Deep Search on Bing uses GPT-4 to optimize search results for complex topics. If a search phrase has several meanings, Deep Search will let you pick which one is best. It will even rewrite the first query to get the best possible answer.
Code Interpreter is a new add-on that allows the user to perform complex tasks such as more accurate calculations and math. Microsoft is still testing this tool with select users and plans to release it soon.
New Books on AI
Veteran educator Carl Hooker provided an overview of his book, Learning Evolution: New Era of AI in the Classroom, for Tech & Learning. Mr. Hooker lists five things that AI can and cannot do for students.
5 Things that AI can do for students right away are:
- Brainstorm ideas.
- Feedback & editing suggestions
- Review your work
- Reading & writing assistance
- Tutoring and support
5 Things that AI cannot do for students include:
- AI cannot care for students
- AI cannot motivate students to learn
- AI cannot be empathetic
- AI cannot understand a student’s learning style
- AI cannot provide life guidance.
I suspect that the list of things that AI cannot do will decrease over time.
AI Research Reports
Heidrick & Struggles, the international executive recruiting organization, announced its 2023 Europe and US Data, Analytics, and Artificial Intelligence Executive Organization and Compensation Study. Highlighted findings from the survey include:
- 10% of respondents overall said their company does not currently have an AI strategy leader.
- 37% of respondents think their company’s AI, data, and analytics function is either industry-leading or among the best and 12% think they have room for improvement.
- Customer or technical service and product development are currently the areas in which respondents are most commonly using AI.
- 52% of respondents indicate that they don’t have adequate funding to build the data and analytics program their company needs.
- Two years from now, 57% of respondents expect to be using AI for recruitment and HR, up from 17%.
- Only 29% of respondents said that generative AI specifically was contributing to a measurable business improvement today. 45% said they have not seen measurable improvement yet because they are piloting the use of AI before using it more widely.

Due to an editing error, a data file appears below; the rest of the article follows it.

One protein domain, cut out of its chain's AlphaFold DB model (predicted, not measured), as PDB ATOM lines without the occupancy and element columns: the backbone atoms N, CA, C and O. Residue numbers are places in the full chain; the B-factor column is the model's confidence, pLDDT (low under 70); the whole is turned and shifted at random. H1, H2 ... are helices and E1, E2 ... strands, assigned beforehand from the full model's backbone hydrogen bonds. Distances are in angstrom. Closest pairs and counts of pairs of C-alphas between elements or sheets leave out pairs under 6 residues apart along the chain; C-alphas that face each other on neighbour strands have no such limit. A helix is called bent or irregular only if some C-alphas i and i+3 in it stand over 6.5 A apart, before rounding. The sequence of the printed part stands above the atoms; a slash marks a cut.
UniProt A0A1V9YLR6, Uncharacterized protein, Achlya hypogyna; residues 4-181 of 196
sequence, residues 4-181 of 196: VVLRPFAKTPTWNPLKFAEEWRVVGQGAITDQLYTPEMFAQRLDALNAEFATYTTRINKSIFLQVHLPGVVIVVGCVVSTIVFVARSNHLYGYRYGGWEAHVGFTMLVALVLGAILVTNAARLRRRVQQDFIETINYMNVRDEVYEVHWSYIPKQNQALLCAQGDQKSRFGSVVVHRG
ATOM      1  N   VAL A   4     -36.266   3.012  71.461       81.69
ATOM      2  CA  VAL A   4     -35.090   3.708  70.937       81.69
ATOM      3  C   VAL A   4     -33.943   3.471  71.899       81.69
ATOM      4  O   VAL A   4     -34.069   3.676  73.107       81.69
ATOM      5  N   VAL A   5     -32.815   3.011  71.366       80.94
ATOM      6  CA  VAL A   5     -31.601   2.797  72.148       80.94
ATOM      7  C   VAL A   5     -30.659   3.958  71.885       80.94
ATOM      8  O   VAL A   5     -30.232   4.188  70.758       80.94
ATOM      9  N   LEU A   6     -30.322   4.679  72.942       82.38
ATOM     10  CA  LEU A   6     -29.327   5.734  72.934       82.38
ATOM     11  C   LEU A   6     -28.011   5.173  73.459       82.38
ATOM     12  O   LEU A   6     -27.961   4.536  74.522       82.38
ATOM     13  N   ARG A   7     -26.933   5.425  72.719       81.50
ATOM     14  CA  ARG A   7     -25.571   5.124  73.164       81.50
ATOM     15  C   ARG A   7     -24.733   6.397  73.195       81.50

- Reported average cash compensation for data, analytics, and AI executives in the U.S. was $605,000 and in Europe, $382,000.
The Tech Transparency Project announced that Meta and its CEO, Mark Zuckerberg, have contributed to a broad array of colleges and universities across the country, raising questions about their potential to influence the institutions. The two biggest grants were funded by the Chan Zuckerberg Initiative (CZI).
One CZI grant provided between $800 million and $1 billion to a biomedical research consortium of UC Berkeley, Stanford, and UC San Francisco. The other provided $500 million to launch the Kempner Institute for Natural and Artificial Intelligence at Harvard.
The Washington Post also reported that the University of Cambridge used Google money to expand the work of the Centre for Human-Inspired Artificial Intelligence to advance AI research for the benefit of humanity. Per the Washington Post, the TTP reported that Google funded 331 research papers on subjects related to its business interests between 2005 and 2017.
Qualtrics released its 2024 Consumer Trends Report unlocking feedback from 28,000 consumers across 26 countries. Trend 1 from the report is titled Human connection is the foundation of a winning AI strategy. Most consumers are still on the fence about AI, but 48% are comfortable interacting with an organization’s AI for simpler, transactional activities.
The report has a handy chart outlining the various preferences score (see below).
Qualtrics’ researchers note that “an effective AI strategy is not simply deploying more chatbots and automating tasks. Instead, look to the technology to empower your frontline teams with the tools, time, and insights to build stronger connections with your customers and make that a better experience too.
The Webby Reports released its 2024 Webby Trend Report titled The Race to Outpace. Only 18% of consumers surveyed believe that AI products are innovating at the right speed. More than 40% believe that AI is innovating too quickly.
The four industries that believe AI will impact their professions the most are media and production, tech, advertising and marketing, and entertainment. See chart below for a full review of the data.
The report identifies four key areas where individuals can partner with AI to improve their capabilities at work. These are productivity, personalization, imagination, and social impact.
Among the surprising survey results was the revelation that 48% of the survey respondents who are employed full time replied that they already use AI tools with 26% stating that they use it very often. Microsoft’s Office 365 co-pilot product was cited as one of the most popular AI productivity tools.
Nearly 60% of 18-34-year-olds believe that companies should use AI to personalize the shopping experience. AI personalization tools designed to craft more personalized experiences are:
- Persona GPT – create AI personas for your consumers
- Artifact – hyper-personalize your news feed, summarize long articles, and build links